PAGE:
Four Lost Souls is the latest project by Chicago-based singer-songwriter Jon Langford, most famous as a founder of proto-punk band The Mekons. There’s been a lot of water under the bridge since then—a lot of sonic journeying, too—and at first glance, the group’s eponymous album, “Four Lost Souls” (Bloodshot), which was recorded in Muscle Shoals and features decidedly Southern Gothic cover art, promises some serious bayou mojo, with shades of Tennessee Williams in the lyrics. It’s not entirely lacking that, but what’s surprising about Four Lost Souls—which consists of Langford, guitarist John Szymanski and vocalists Bethany Thomas and Tawny Newsome—is that the name seems to reflect the content. These lost souls actually do a hell of a lot of searching. And the ground they cover is basically every American popular music genre they can seize by the short hairs.
The set begins in full SoGoth glory with “Poor Valley Radio”—though admittedly the tempo is upbeat and Langford’s Welsh vowel sounds flout the expected Cajun patois. Still, you know where you are when you hear, “I smell the smoke / I feel the flames / So pull the truck into the garage / A hold all full of cash / And a change of name / We’re heading back to Poor Valley.” The harmonies on the chorus are so ravishing, you’re pretty much heading there, too.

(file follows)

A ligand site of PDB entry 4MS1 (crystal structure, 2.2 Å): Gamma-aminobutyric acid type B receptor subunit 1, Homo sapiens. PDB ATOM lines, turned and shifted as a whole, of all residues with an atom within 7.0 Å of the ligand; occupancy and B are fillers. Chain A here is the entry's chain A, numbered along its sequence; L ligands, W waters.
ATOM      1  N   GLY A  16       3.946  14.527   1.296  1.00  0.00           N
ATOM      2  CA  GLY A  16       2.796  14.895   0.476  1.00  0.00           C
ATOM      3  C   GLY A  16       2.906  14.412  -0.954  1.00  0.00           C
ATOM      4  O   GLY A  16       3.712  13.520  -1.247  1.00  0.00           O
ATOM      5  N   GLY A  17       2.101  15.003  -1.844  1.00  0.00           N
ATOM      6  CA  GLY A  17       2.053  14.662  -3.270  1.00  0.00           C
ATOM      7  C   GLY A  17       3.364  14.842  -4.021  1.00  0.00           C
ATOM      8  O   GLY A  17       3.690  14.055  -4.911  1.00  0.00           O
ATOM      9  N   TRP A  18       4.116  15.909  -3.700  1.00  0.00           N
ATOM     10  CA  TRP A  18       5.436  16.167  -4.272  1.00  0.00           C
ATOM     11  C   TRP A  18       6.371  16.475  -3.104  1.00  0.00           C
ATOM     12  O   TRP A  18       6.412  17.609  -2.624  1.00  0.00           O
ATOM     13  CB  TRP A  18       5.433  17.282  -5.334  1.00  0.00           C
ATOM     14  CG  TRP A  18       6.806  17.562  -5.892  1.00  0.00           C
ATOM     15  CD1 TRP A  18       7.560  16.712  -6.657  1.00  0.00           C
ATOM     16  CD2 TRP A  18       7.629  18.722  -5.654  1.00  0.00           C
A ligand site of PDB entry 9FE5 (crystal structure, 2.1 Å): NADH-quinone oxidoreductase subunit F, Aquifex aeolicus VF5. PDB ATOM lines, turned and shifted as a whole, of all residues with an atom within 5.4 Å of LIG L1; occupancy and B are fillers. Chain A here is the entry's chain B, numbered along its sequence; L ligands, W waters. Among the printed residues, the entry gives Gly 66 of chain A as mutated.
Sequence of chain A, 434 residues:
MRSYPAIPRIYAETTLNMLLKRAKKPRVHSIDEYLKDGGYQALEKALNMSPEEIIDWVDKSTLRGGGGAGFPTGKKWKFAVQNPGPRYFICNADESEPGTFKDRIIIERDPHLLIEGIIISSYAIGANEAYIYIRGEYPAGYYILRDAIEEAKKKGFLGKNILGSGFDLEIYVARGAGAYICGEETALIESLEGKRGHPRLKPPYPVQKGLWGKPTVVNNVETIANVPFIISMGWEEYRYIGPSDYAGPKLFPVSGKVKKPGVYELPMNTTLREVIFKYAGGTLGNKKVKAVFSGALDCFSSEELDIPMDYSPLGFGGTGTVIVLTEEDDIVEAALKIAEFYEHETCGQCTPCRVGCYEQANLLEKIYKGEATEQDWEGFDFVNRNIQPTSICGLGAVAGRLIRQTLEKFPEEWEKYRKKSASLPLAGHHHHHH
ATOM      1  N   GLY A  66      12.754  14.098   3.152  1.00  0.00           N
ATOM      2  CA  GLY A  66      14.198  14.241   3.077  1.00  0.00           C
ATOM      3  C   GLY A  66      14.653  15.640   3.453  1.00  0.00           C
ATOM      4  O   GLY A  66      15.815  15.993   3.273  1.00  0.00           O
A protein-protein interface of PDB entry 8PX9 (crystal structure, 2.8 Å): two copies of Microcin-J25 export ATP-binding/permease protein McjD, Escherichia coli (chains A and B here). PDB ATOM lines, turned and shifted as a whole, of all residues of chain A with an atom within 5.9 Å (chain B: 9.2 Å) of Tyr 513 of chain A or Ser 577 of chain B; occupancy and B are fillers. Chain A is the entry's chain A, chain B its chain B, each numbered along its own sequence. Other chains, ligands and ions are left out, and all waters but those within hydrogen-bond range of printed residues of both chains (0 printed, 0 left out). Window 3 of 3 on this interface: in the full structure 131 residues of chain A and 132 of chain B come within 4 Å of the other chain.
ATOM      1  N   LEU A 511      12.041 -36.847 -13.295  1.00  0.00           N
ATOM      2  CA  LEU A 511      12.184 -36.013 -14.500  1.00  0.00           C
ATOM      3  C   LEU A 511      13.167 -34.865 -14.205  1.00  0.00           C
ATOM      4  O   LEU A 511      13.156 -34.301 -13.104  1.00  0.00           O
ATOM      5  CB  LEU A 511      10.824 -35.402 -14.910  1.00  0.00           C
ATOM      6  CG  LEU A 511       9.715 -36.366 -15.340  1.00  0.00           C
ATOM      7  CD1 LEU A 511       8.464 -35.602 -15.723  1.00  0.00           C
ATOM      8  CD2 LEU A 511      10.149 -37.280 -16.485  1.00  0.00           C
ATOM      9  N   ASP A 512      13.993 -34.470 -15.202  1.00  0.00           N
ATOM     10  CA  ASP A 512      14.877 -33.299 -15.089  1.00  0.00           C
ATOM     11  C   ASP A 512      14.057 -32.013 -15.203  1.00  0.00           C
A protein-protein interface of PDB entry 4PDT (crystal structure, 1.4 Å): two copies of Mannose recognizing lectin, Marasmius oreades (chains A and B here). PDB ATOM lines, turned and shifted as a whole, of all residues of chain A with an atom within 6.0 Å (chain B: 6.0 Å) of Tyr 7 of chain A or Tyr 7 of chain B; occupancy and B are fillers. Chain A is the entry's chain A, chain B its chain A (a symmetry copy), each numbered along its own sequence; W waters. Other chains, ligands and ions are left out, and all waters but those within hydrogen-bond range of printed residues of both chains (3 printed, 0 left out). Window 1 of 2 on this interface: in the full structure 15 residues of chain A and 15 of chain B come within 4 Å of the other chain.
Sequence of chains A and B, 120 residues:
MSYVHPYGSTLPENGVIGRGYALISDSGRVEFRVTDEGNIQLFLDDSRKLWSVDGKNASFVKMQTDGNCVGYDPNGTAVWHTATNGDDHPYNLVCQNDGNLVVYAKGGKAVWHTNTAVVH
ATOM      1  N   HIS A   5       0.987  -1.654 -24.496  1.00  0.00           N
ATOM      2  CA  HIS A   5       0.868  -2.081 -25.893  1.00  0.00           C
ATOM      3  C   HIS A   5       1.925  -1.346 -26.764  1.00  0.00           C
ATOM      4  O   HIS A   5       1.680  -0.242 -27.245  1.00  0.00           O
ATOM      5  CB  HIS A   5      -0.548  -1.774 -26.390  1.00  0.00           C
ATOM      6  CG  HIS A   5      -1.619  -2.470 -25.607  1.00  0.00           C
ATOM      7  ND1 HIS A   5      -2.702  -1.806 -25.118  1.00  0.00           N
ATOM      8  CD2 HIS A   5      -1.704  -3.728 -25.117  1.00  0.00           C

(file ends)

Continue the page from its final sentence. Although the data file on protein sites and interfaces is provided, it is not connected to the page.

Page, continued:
But then the band shifts into “Natchez Trace,” an electric-driven whirligig that might’ve been right at home on AM radio fifty years ago… followed by “I Thought He Was Dead,” Langford’s self-proclaimed “secular gospel” tune, which features a soulful, rippling organ, the slung-back beat of an R&B ballad and Bethany Thomas’ plaintive, heart-in-her-throat vocals. A little later, there’s “I Felt My Courage Fail,” whose more urban, jazz-inflected groove drives an ode to letting a fallen world embrace you. The faintly tropical rhythms of “Waste” wind up the album with the lyric, “All this waste / We’ve done nothing wrong / The desire to please / Just got too strong.”
That urgent desire to please is on display at The Hideout this month; and while I’ve made the album sound like a patchwork, in fact, it’s solidly integrated: no matter the genre they take on, Four Lost Souls have the infectious energy and diamond-cut professionalism to make it part of their own ample sound world. I’m guessing it’ll be doubly so, live. This one should be a barn-burner. (Robert Rodi)
January 7, 7pm at The Hideout, 1354 West Wabansia, (773)227-4433. $10.
Robert Rodi is an author, spoken-word performer and musician who has served as Newcity’s Music Editor since 2014. He’s written more than a dozen books, including the travel memoir “Seven Seasons In Siena,” and his literary and music criticism has appeared in the Los Angeles Times, the Chicago Tribune, Salon, The Huffington Post and many other national and regional publications.